Throughout 2020, other former employees of Project Chimps posted testimonials about animal welfare issues, despite their concerns about retribution by HSUS and Project Chimps. The following testimonial was posted on July 14th by Michael Cullen-Bedoya, who worked as a chimpanzee caregiver.
In spite of concerns about retribution by HSUS and Project Chimps, former employees of Project Chimps have posted testimonials about animal welfare issues. This one was posted on July 14, 2020
2. Now that the whistleblower allegations have been corroborated by Dr. Ross’s assessment, will Project Chimps and HSUS apologize for suing them?
While employed by Project Chimps as an animal caregiver, Alba documented many of the animal welfare infractions that she observed, including untreated wounds, insufficient enrichment, infrequent access to the outdoors, the elimination of substrate and rushed introductions. When her three year effort to effect change from within the organization failed, Alba, in collaboration with Vanderhoogt, posted this documentation online.Taking a page out of the playbook of the animal agriculture industry, Project Chimps filed a lawsuit to intimidate and silence them.
On June 1st, 2020, Project Chimps filed a lawsuit against whistleblowers Crystal Alba and Lindsay Vanderhoogt in an attempt to intimidate and silence them.
Even though HSUS held 6 of the 11 seats on Project Chimps’ board and paid the salary of the organization’s Executive Director, HSUS tried to distance itself from the lawsuit, claiming it had no decision-making power. HSUS also refused to condemn the lawsuit, even though whistleblowing is a vital tool employed by animal advocacy organizations, including HSUS.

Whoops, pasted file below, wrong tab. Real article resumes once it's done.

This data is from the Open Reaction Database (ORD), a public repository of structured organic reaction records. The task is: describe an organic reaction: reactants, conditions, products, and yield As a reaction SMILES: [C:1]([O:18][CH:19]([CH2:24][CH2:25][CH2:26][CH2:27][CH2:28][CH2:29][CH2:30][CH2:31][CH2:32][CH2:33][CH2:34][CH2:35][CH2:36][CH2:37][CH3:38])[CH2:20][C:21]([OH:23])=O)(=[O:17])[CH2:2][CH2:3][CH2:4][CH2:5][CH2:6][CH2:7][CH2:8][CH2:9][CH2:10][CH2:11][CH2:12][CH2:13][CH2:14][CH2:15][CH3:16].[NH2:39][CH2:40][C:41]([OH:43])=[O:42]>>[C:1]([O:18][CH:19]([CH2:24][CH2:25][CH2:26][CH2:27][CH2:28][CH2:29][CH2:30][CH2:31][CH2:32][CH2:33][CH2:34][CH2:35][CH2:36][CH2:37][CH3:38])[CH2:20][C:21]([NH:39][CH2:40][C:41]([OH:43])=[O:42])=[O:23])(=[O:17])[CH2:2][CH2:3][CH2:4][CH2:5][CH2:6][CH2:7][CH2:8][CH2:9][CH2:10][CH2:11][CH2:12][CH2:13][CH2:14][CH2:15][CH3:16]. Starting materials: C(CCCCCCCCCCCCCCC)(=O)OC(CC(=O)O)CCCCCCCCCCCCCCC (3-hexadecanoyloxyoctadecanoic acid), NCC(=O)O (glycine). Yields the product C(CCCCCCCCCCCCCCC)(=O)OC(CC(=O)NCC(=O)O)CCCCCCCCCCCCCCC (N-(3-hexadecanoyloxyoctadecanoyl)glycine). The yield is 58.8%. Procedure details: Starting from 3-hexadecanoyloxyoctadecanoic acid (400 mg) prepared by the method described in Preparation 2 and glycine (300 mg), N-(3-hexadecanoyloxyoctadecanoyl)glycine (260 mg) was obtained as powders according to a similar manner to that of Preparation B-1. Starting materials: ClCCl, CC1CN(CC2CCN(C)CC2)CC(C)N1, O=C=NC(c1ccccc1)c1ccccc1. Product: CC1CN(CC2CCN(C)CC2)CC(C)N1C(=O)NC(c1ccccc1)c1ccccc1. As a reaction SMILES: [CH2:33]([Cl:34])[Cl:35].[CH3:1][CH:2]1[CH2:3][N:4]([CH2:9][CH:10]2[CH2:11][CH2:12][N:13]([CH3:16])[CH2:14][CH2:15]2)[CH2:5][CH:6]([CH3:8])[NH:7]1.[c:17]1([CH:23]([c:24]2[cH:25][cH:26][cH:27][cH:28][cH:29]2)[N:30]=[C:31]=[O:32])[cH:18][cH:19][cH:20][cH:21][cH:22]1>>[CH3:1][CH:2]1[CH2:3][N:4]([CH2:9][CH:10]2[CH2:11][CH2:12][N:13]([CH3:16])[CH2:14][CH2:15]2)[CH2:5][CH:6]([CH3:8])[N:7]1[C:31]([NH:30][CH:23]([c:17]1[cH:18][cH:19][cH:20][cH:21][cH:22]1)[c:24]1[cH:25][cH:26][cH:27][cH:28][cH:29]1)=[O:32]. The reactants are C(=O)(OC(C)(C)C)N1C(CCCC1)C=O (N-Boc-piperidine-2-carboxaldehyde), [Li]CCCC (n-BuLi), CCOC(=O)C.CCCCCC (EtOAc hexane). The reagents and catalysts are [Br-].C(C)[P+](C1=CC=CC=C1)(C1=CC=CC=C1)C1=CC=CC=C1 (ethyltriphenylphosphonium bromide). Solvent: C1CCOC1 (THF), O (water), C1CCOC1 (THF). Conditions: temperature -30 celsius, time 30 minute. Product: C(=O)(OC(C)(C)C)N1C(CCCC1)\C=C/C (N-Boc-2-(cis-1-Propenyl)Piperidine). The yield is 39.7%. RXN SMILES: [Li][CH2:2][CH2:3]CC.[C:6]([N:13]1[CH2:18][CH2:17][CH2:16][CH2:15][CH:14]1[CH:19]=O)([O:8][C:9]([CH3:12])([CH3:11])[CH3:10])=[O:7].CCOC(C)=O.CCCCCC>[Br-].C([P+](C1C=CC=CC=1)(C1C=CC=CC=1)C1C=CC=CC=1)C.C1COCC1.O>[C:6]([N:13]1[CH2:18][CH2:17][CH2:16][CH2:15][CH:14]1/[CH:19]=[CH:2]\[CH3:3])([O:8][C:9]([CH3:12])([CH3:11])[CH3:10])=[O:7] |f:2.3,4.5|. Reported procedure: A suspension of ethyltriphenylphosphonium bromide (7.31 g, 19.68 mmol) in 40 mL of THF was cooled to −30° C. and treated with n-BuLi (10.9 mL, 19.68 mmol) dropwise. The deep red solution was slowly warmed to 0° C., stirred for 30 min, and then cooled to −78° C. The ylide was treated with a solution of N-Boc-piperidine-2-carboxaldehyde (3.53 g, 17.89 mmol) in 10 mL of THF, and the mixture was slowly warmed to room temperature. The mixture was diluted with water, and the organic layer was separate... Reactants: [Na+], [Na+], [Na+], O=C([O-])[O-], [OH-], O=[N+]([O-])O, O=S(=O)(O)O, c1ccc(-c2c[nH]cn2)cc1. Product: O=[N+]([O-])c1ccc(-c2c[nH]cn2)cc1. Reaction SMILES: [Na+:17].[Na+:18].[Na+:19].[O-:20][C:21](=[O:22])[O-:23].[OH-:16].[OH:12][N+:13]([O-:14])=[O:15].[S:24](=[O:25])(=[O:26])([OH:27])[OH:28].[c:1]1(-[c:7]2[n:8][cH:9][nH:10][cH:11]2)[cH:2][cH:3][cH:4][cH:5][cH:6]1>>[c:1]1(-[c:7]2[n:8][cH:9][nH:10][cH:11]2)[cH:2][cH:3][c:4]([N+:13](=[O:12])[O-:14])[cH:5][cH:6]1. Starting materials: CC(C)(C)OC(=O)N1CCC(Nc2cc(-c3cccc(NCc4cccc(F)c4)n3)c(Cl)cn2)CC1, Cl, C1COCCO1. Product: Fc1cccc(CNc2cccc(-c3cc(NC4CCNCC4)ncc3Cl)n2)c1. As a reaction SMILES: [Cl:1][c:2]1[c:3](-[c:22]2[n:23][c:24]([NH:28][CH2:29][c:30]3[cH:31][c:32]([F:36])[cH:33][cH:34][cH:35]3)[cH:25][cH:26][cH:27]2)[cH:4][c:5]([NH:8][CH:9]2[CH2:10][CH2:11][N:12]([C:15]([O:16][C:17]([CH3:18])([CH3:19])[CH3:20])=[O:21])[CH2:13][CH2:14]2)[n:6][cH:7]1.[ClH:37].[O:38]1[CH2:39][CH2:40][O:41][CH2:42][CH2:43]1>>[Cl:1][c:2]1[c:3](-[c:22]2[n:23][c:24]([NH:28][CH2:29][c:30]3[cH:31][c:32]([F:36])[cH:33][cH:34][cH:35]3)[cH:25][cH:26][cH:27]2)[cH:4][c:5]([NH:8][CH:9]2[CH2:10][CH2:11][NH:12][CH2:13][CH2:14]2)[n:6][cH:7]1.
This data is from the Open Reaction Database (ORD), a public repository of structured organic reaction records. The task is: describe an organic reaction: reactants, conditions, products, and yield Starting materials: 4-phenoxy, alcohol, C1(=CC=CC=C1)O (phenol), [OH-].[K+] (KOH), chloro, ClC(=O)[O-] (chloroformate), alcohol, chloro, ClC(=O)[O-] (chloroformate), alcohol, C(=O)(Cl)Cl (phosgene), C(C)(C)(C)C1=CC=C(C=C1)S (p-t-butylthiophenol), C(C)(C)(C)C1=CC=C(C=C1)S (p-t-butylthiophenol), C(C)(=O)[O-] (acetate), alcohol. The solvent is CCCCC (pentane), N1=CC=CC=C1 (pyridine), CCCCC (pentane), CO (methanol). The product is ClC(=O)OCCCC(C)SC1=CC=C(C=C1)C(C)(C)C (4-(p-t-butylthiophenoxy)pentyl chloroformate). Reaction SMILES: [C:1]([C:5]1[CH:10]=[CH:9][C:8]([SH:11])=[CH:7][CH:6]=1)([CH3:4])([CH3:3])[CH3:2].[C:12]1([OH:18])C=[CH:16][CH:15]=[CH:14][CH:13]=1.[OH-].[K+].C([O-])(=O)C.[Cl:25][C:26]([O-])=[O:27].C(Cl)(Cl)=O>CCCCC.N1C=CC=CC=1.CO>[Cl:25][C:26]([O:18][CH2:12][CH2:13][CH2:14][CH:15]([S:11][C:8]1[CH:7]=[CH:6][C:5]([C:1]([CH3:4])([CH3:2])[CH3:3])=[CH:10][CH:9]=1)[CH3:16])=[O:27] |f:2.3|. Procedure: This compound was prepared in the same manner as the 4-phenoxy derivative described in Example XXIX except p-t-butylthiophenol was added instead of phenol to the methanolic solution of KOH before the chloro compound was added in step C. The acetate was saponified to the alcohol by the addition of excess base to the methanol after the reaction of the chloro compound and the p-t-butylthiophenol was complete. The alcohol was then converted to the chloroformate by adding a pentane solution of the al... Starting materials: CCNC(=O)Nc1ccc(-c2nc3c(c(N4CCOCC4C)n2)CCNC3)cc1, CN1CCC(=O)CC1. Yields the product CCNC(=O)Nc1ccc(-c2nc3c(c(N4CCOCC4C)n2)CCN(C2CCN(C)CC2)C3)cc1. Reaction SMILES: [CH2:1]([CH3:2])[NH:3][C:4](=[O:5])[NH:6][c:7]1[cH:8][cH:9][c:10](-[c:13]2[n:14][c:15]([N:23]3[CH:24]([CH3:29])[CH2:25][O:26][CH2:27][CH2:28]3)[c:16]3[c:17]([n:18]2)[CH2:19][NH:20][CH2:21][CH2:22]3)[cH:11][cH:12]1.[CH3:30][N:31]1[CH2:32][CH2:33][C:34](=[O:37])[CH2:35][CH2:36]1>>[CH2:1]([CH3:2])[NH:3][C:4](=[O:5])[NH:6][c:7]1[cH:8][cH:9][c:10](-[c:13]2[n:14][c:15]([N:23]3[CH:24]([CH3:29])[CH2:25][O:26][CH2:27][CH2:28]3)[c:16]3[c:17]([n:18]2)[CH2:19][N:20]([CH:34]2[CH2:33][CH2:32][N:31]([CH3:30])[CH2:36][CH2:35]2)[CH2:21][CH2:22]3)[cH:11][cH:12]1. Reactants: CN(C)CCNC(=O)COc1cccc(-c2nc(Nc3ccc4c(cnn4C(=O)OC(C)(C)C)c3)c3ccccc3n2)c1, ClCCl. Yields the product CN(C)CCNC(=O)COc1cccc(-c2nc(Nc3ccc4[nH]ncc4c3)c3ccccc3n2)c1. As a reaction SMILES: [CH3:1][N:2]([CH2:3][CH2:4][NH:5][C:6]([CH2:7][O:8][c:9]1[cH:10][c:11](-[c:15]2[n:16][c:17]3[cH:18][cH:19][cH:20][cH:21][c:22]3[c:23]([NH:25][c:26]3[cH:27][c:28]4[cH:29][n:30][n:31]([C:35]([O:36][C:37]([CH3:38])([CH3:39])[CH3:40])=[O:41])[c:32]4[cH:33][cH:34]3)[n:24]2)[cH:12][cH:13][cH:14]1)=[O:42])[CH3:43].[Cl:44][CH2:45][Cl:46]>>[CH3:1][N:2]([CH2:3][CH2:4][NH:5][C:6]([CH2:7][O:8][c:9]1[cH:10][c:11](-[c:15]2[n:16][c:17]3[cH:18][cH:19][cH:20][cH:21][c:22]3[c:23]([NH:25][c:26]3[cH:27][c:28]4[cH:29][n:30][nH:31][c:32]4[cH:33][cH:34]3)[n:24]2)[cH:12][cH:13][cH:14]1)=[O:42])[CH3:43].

Angered by the lawsuit and chimp mistreatment, animal rights activists began targeting HSUS board members with protests. Soon after a protest at the San Francisco home of HSUS Board Chair Susan Atherton, Project Chimps dropped the lawsuit.
The Project Chimps lawsuit sent a chilling message to advocates at other institutions who might have come forward to blow the whistle about animal abuse. If a self-proclaimed animal protection organization like HSUS supports the use of litigation to silence people reporting animal abuse, then companies that earn profits off of abuse would assuredly do the same.
Criticism from National Animal Rights Groups
In October, 2020, the Nonhuman Rights Project (NhRP), animal rights organization that seeks to upgrade the legal status of animals, took the unusual step of speaking out publicly about the welfare conditions at Project Chimps after HSUS dismissed its concerns about Hercules and Leo, chimpanzees who ended up at Project Chimps after NhRP liberated them from a laboratory in New York.
In its statement, NhRP wrote, “We demand that Project Chimps and HSUS take whatever steps and devote whatever resources are necessary to immediately provide them with daily access to an outdoor habitat, either at Project Chimps or any other suitable place. We also strongly urge Project Chimps and HSUS to immediately take concrete action to enable the other chimpanzees at Project Chimps to have daily access to the outdoors, not two or more years from now, but today.”
After successfully liberating chimpanzees Hercules and Leo from a laboratory in Stonybrook, New York, attorneys with the Nonhuman Rights Project are having to once again fight to free them. They are demanding that HSUS and Project Chimps provide them with access to the outdoors every day
In July, People for the Ethical Treatment of Animals (PETA) posted a statement in support of the whistleblowers.
National Geographic Investigation